Reference no: EM13549802 , Length: 3200 Words
The Case: DESIGNING FOR DOLLARS
Great product design is absolutely critical for most consumer products companies. But how do these companies know when a design feature will pay off, especially when every dollar counts? How do they make those tough decisions? That's the challenge that faced Whirlpool's chief designer, Chuck Jones. He knew he had to come up with a better way.
Chuck's realization that the whole process of making design decisions needed to be improved came after a meeting with Whirlpool's resource allocation team. Chuck wanted to add some ornamentation to a Kitchen Aid refrigerator that was being redesigned, but it would have added about $5 in extra cost. When the team asked him to estimate the return on investment (that is, would it pay off financially to add this cost?), he couldn't give them any data. His "trust me, I'm a designer" argument didn't sway them either. Chuck resolved to improve the approach to investing in design.
His first step was the survey other "design-centric" companies, including BMW, Nike and Nokia. Surprisingly, only a few had a system for forecasting return on design. Most of them simply based future investments on past performance. Chuck said, "No one had really figured this stuff out." With so many smart, talented people in their field why had no one been able to come up with a good way to make those decisions? According to two accounting professors, one reason is that it is incredibly difficult to discern designs contribution from all the other business functions (bargaining, manufacturing, distribution and ethics). And even the designs profession couldn't agree on how to approach this problem. Despite the obstacles, Chuck continued his quest to find a way to objectively measure the benefits of design.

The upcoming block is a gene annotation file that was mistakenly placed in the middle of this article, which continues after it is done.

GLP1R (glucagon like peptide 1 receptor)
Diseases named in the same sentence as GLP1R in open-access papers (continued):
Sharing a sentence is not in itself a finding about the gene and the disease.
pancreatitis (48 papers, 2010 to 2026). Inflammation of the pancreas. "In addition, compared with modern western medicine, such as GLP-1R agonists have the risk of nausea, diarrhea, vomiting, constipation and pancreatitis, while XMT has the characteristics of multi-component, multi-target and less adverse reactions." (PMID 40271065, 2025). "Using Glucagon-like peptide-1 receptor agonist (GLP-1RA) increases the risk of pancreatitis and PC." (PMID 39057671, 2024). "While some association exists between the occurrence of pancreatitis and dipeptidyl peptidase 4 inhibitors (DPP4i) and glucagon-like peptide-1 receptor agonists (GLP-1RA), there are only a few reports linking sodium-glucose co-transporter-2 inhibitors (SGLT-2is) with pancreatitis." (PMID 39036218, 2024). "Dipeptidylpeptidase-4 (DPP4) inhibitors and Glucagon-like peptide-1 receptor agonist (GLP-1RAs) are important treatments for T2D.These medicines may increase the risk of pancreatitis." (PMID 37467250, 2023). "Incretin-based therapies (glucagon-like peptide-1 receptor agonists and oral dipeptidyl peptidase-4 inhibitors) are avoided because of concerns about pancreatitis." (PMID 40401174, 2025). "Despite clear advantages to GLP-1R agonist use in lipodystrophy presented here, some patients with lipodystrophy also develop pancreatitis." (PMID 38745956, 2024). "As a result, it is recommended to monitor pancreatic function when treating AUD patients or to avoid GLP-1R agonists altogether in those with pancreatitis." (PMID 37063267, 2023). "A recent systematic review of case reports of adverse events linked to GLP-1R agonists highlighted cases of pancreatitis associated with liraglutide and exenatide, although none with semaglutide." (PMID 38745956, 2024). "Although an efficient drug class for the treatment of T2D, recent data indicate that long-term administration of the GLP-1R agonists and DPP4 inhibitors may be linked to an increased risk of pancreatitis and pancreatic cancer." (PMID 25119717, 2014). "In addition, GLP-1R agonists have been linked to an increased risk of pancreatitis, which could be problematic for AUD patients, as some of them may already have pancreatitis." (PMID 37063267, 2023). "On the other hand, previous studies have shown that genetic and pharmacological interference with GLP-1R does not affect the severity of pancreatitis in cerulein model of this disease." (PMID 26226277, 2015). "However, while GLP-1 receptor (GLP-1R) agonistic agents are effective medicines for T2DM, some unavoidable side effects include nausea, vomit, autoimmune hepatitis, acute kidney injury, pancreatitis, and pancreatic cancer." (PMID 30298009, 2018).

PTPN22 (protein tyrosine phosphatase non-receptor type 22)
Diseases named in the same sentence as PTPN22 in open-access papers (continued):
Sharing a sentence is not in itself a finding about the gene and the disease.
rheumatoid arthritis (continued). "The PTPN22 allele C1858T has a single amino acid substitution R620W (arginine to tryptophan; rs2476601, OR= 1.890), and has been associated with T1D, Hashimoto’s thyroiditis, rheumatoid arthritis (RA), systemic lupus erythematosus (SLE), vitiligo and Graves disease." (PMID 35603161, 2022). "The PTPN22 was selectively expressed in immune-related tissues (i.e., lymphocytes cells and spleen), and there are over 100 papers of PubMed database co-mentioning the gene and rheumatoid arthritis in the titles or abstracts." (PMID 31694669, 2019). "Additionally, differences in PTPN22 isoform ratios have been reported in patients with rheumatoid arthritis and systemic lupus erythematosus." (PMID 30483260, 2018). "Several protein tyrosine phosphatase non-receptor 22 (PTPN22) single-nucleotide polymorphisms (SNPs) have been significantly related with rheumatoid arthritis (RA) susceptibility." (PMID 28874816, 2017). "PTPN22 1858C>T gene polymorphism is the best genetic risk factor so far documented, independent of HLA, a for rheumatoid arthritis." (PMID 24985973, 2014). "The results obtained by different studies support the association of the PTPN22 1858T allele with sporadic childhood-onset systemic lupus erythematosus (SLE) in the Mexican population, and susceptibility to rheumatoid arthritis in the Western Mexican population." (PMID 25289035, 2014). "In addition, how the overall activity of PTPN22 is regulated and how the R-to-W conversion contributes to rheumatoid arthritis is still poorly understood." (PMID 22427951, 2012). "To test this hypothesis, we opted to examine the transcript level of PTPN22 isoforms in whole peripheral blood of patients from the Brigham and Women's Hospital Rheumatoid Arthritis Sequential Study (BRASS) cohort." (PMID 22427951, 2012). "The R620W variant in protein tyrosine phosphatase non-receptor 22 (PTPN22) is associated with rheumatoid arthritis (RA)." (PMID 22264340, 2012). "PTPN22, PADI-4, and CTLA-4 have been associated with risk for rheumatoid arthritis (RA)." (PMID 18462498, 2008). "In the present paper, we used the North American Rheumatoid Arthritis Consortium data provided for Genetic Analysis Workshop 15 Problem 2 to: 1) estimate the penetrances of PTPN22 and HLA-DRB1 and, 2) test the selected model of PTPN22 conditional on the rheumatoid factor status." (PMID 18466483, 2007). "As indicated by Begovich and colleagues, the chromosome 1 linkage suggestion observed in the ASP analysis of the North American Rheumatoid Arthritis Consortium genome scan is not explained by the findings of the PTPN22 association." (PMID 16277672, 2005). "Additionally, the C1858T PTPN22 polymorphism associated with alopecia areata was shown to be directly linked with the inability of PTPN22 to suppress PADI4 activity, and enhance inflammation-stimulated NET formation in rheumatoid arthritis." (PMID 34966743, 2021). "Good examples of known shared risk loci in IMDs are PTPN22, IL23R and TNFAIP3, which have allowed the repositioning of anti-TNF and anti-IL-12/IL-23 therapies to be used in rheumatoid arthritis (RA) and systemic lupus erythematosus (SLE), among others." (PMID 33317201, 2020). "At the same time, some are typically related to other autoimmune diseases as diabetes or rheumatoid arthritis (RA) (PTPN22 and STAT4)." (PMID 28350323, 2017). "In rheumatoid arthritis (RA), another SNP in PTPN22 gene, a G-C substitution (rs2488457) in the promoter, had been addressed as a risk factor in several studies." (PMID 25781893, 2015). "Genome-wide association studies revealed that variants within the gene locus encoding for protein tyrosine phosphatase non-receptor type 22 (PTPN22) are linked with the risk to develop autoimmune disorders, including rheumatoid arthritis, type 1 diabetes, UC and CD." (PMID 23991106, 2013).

What he eventually concluded was that a focus on customer preferences would work better than a focus on bottom-line returns. If his team could objectively measure what customers want in a product and then meet these needs, the company could realize financial returns. Chuck's design team created a standardized company¬wide process that puts design prototypes in front of customer focus groups and then gets detailed measurements of their preferences about aesthetics, craftsmanship, technical performance, ergonomic, and usability. They chart the results against competing products and the company's own products. This metrics -based approach gives decision makers a baseline of objective evidence from which to make investment decisions. Design investment decisions are now based on fact, not opinion. The "you" decision-making approach has transformed the company's culture and led the boarder designs because the designers can now make a strong case for making those investments.
Based upon the information of the case, prepare an essay of approximately 820 words by completing the following tasks:
1. Critically analyse the strategic decision made by Whirlpool. Discuss carefully how the company initiated successful decisions and how each strategic level has been considered to compete in the market.
2. Critically evaluate the strategic development direction opened by Whirlpool for a wise investment decision.